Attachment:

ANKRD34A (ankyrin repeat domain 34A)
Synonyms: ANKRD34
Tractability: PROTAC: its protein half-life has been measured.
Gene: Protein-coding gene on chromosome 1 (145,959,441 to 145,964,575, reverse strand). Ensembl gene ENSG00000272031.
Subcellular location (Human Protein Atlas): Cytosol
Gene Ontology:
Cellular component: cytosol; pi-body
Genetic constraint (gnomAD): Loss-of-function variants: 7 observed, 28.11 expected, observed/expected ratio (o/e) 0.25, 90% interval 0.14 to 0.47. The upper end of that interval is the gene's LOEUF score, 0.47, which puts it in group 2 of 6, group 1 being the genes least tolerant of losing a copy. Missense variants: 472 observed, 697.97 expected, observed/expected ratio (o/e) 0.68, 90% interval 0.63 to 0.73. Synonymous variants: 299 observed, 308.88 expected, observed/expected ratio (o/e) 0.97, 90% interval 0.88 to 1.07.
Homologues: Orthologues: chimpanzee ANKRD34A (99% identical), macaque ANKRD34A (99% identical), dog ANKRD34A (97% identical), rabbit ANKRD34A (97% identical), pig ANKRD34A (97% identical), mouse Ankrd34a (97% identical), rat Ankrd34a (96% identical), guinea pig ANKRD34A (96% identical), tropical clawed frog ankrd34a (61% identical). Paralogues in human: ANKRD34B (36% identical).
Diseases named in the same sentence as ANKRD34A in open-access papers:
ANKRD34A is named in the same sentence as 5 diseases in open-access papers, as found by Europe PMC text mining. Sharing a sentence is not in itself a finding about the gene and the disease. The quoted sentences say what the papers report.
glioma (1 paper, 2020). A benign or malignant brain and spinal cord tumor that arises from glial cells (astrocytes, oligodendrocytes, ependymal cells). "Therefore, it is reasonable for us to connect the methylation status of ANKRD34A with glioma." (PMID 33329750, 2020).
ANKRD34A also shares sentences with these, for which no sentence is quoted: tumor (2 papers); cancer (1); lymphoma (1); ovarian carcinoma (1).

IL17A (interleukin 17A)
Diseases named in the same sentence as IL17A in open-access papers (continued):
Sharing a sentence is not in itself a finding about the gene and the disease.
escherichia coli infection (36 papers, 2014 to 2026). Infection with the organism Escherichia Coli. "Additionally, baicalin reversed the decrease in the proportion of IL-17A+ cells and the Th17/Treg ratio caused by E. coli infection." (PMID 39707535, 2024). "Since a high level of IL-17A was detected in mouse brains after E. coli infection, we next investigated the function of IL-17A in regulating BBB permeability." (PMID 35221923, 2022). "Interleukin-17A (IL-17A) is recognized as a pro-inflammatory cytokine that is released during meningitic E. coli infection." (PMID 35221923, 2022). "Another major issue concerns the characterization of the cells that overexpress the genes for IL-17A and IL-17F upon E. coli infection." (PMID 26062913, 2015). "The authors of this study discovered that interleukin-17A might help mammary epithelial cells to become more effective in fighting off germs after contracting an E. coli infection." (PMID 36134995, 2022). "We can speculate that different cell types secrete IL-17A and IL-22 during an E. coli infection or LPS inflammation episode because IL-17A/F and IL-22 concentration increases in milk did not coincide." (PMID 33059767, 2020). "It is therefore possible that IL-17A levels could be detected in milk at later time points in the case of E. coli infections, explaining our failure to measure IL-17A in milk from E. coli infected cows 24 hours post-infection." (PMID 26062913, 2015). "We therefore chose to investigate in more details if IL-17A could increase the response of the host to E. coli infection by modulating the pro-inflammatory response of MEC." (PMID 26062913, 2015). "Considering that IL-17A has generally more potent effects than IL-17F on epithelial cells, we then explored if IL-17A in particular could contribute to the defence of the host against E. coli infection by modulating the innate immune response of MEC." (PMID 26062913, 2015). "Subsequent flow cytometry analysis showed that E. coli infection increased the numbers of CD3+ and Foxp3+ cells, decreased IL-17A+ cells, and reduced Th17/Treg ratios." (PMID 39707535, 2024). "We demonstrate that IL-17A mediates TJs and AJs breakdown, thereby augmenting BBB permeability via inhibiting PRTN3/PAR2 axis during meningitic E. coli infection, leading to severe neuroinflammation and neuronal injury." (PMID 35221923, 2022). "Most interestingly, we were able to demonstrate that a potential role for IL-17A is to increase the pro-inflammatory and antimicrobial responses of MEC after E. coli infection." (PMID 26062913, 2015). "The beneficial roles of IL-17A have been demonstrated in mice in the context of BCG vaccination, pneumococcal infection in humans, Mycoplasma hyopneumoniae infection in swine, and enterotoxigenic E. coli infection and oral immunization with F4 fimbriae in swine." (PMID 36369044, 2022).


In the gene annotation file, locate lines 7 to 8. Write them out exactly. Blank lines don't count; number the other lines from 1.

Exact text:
Cellular component: cytosol; pi-body
Genetic constraint (gnomAD): Loss-of-function variants: 7 observed, 28.11 expected, observed/expected ratio (o/e) 0.25, 90% interval 0.14 to 0.47. The upper end of that interval is the gene's LOEUF score, 0.47, which puts it in group 2 of 6, group 1 being the genes least tolerant of losing a copy. Missense variants: 472 observed, 697.97 expected, observed/expected ratio (o/e) 0.68, 90% interval 0.63 to 0.73. Synonymous variants: 299 observed, 308.88 expected, observed/expected ratio (o/e) 0.97, 90% interval 0.88 to 1.07.